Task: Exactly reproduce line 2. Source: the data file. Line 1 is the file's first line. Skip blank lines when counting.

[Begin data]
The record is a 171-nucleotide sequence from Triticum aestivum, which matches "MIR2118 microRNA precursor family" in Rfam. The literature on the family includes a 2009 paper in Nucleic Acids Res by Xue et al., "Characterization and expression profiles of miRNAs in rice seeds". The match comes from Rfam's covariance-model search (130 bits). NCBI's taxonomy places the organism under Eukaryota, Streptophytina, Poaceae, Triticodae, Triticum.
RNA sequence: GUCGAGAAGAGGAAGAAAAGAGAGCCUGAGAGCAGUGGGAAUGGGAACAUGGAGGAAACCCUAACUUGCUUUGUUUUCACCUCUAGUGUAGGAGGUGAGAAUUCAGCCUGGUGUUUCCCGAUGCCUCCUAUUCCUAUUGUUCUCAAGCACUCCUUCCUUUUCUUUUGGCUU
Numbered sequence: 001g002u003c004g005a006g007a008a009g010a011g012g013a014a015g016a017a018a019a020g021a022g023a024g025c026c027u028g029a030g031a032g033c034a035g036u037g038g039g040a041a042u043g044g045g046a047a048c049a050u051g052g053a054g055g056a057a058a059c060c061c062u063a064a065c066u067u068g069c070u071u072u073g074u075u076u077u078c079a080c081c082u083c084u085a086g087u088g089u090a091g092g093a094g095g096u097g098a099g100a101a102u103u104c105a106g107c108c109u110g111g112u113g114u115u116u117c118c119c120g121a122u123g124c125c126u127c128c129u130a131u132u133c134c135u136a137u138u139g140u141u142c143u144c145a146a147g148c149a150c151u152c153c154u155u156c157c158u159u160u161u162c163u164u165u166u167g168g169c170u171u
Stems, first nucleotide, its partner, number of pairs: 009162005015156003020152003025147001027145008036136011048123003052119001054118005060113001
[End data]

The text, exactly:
RNA sequence: GUCGAGAAGAGGAAGAAAAGAGAGCCUGAGAGCAGUGGGAAUGGGAACAUGGAGGAAACCCUAACUUGCUUUGUUUUCACCUCUAGUGUAGGAGGUGAGAAUUCAGCCUGGUGUUUCCCGAUGCCUCCUAUUCCUAUUGUUCUCAAGCACUCCUUCCUUUUCUUUUGGCUU